Commercial geothermal loop fields are most commonly designed with multiple vertical loops that are piped in parallel with a buried reverse return manifold for each group of loops. The number of groups and the number of loops per group is an engineering decision that reflects an understanding of cost/performance/reliability trade-offs. For example, keeping the size of supply and return piping to each group at 2” or less has some fundamental benefits for a variety of reasons, however when the overall size of a project gets bigger there will be a benefit to keeping the number of groups down and may result in stepping up the pipe size to 3” or larger. In other words, the approach in pipe sizing and number of groups has to be determined on a job by job basis, but there are some key parameters that are essential to a good design. First, maintaining good turbulent flow in the vertical loop to ensure good heat transfer under peak load conditions (this is often cited as having a Reynolds Number greater than 2500). Second, size the horizontal piping such that it does not dictate the natural balance of the system (I have referred to this as the 70% Rule – simply having a minimum of 70% of the loop field pressure drop occur in the vertical loop, thus the horizontal piping pressure drop should not exceed 30% of the total).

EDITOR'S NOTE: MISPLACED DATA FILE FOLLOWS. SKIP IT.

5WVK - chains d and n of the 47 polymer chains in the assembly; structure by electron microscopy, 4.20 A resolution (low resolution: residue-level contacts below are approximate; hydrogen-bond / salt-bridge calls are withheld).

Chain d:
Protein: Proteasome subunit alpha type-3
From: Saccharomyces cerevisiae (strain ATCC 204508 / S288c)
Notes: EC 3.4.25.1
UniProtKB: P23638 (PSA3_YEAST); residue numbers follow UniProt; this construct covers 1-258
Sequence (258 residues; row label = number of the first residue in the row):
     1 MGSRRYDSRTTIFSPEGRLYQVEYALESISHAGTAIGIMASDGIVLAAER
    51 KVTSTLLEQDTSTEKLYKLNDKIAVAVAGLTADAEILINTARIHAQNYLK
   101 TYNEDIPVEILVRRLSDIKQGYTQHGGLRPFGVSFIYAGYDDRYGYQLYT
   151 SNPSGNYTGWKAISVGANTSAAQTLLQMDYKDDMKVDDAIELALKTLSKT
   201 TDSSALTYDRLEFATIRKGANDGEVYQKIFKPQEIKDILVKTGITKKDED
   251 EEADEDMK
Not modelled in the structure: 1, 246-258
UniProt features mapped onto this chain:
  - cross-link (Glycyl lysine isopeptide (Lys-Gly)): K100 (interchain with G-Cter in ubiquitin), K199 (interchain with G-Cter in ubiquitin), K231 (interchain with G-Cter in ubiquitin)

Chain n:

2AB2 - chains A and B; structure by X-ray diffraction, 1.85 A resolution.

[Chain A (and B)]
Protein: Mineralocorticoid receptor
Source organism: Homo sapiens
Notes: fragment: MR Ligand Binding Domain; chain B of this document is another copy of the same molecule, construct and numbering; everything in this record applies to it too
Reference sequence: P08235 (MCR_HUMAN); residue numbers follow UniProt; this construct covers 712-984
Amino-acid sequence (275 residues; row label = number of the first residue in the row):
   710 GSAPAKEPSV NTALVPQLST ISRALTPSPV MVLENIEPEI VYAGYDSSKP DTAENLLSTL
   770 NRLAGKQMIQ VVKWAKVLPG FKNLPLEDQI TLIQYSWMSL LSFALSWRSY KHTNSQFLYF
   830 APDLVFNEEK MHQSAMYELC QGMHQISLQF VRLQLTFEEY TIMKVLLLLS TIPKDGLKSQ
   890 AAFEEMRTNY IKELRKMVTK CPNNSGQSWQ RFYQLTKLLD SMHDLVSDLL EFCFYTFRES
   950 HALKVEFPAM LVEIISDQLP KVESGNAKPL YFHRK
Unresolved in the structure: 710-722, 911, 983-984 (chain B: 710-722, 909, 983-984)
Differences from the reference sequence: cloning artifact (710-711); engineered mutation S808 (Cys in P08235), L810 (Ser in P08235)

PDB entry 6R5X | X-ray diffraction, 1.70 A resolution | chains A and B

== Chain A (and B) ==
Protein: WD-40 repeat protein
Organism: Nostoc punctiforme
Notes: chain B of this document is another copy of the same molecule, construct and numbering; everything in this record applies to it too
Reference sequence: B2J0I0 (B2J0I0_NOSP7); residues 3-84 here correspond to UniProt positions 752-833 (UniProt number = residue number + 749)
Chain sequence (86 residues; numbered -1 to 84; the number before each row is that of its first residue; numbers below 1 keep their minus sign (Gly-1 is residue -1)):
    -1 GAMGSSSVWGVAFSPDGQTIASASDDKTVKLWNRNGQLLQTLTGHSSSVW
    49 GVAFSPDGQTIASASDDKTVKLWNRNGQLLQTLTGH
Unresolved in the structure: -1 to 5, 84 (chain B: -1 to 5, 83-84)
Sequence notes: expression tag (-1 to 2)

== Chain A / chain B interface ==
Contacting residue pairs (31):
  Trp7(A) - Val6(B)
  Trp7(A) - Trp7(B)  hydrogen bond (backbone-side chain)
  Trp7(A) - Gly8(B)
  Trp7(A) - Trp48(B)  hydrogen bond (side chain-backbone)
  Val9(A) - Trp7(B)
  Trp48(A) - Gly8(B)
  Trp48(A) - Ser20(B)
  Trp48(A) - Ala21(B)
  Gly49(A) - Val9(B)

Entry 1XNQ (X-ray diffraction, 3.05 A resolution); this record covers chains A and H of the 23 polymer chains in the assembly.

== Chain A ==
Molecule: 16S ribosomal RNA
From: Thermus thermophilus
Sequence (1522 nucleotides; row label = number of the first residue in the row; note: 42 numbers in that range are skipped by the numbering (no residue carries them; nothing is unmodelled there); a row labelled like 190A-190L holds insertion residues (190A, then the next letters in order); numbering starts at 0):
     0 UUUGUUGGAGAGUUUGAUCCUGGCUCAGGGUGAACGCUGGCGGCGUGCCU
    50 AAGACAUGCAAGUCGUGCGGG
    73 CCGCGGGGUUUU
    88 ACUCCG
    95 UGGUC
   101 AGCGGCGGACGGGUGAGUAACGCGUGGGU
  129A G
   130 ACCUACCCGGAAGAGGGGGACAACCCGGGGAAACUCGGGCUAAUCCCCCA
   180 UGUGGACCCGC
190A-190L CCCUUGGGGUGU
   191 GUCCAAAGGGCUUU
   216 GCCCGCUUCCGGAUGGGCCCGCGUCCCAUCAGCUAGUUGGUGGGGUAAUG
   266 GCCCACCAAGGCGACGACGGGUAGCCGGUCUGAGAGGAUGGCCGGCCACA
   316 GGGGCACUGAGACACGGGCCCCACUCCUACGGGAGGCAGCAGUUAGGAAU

There may be times when there are significant differences in the length of horizontal piping required to reach all the different groups in a loop field. In these circumstances evaluate the group that is the furthest away and size the horizontal piping to comply with the 70% rule. Subsequently, evaluate the group that has the shortest amount of horizontal piping and determine the pressure drop with the same diameter horizontal pipe as the furthest group. A by-product of the 70% rule is that we know that a worst case difference between the furthest group and the closest group can be no greater than 30% and is often much less. If indeed the difference is 30% (our worst case scenario) the size of the horizontal pipe can be used to “tune” the natural balance. This is simply done by decreasing the diameter of the horizontal pipe serving the closest groups, and through the process of selective sizing and mixing different lengths of different diameters a perfect natural balance can be achieved. This technique can be applied to achieve a perfect balance even when the various groups do not have the same number of loops. The obvious benefit to this approach is perfect balance achieved while reducing the cost of the piping. This approach is desirable more from a cost reduction perspective and not the need to have perfect flow.